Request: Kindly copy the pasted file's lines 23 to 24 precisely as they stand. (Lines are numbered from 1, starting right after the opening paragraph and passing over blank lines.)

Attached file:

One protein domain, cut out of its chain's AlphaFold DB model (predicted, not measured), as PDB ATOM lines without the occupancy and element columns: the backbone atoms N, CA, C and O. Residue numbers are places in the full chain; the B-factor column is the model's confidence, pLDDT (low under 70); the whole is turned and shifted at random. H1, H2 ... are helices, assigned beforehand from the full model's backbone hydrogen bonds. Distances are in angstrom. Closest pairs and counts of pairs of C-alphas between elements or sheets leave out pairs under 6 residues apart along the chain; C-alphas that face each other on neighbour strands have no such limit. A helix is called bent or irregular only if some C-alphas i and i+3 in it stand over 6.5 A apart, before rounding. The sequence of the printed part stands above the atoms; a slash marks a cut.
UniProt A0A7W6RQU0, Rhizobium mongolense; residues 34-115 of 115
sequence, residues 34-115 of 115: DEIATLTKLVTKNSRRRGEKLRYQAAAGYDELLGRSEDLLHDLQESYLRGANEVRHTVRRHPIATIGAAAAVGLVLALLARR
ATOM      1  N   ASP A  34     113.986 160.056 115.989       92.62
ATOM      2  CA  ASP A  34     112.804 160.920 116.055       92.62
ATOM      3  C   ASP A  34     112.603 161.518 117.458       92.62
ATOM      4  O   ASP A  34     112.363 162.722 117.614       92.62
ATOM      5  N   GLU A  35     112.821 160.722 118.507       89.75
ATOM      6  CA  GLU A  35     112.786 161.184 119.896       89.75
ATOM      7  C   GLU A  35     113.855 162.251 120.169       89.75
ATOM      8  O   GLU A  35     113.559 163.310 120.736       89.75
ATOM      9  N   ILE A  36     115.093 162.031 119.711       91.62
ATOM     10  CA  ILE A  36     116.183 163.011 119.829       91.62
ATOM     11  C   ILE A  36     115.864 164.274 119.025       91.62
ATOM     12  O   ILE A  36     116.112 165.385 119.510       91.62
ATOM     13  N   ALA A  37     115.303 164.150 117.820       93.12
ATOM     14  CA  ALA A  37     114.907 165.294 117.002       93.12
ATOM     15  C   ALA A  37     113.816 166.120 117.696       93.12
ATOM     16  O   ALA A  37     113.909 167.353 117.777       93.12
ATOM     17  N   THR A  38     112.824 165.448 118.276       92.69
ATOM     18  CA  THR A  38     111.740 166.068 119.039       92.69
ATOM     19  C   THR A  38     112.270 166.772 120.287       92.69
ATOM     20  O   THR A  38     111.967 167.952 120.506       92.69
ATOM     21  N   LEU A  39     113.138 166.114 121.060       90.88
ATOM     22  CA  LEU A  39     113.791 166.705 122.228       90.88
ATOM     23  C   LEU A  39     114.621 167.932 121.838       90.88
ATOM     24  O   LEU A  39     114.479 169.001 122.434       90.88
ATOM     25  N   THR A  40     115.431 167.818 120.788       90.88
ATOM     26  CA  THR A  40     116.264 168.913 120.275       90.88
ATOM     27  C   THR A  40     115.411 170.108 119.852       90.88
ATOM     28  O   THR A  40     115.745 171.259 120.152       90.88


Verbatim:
ATOM     21  N   LEU A  39     113.138 166.114 121.060       90.88
ATOM     22  CA  LEU A  39     113.791 166.705 122.228       90.88